Transformations from the Bottom Up
Urban spaces are dynamically shaped by multiple actors from the top down, bottom up, inside out, and outside in. What are the approaches of those who work on change from the ground up? Who benefits and who gains from these efforts? A panel of experts and activists representing Long Island City, Sunset Park, and Jersey City/ Hoboken – the study sites for the UD Summer 2019 studio – will reflect on their advocacy and practices to re-shape their neighborhoods, sometimes with surprising results.
James Solomon, Ward E Councilman, Jersey City, New Jersey
Donovan Finn, Assistant Professor, Sustainability Studies Program, Stony Brook University
moderated by Jae Shin, Partner, Hector Design Service
Ward E Councilman James Solomon believes in just and efficient government. Serving as an aide to the Mayor of Boston, he utilized technology to solve persistent problems like potholes and snow removal. James also designed an affordable housing policy for the state of Massachusetts and the foundation for a performance management system for Newark, NJ. James earned his Master in Public Policy from Harvard University’s Kennedy School of Government and his BA from Pomona College. He is currently an adjunct professor at three Jersey City universities: St. Peters University, New Jersey City University & Hudson County Community College.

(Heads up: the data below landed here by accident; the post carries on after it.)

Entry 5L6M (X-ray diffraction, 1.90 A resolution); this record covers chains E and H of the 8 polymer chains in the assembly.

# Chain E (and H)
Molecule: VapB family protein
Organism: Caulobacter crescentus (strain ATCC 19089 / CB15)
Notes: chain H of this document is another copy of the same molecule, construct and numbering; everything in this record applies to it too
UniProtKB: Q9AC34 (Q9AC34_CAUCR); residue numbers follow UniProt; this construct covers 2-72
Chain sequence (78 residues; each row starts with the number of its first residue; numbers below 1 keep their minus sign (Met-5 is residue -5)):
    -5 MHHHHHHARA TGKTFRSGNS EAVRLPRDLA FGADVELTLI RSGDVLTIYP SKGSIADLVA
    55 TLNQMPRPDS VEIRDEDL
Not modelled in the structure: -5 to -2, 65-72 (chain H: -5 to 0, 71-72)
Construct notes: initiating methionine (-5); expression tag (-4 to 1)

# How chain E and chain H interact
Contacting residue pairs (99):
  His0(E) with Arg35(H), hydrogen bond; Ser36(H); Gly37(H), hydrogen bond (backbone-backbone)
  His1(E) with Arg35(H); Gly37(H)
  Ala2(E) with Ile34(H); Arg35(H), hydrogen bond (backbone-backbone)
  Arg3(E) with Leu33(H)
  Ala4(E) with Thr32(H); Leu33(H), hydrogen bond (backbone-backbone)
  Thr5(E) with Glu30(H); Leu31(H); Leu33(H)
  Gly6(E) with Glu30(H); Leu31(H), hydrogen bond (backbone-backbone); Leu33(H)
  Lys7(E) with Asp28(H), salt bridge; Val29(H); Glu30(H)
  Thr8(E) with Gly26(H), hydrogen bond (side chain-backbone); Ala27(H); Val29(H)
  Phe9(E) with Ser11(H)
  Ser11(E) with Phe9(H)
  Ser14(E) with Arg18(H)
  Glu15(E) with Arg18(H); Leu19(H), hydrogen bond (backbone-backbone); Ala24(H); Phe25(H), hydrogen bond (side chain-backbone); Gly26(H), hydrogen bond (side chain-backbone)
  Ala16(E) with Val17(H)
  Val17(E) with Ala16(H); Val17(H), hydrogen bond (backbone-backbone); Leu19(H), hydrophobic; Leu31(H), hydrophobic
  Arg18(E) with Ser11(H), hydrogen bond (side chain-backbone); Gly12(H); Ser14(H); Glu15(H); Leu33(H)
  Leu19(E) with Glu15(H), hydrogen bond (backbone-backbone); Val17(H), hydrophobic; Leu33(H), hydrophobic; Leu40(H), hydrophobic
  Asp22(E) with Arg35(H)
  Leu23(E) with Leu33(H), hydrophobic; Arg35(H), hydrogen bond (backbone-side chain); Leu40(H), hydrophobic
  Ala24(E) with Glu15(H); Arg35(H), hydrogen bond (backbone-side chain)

An urban planner, Donovan Finn’s research focuses on sustainability and resiliency planning in the New York region, the utility of public participation for effective planning, and understanding how communities effectively recover from a disaster. He has consulted with local governments in Illinois and Missouri on growth management and sustainable development and works regularly with non-profit organizations and local governments in New York City and Long Island on issues of sustainability, resilience, and public participation.
Jae Shin is a designer and partner at HECTOR. She recently served as an Enterprise Rose Architectural Fellow at the New York City Housing Authority (NYCHA), where she facilitated efforts to define and implement design principles for preserving and rehabilitating New York City’s public housing. She holds degrees in painting from Rhode Island School of Design and architecture from Princeton University. Her projects have received support from the MacDowell Colony and the National Endowment for the Arts, and she has led design studios at New Jersey Institute of Technology and the Harvard Graduate School of Design.
Free and open to the public.
Organized by the Urban Design program.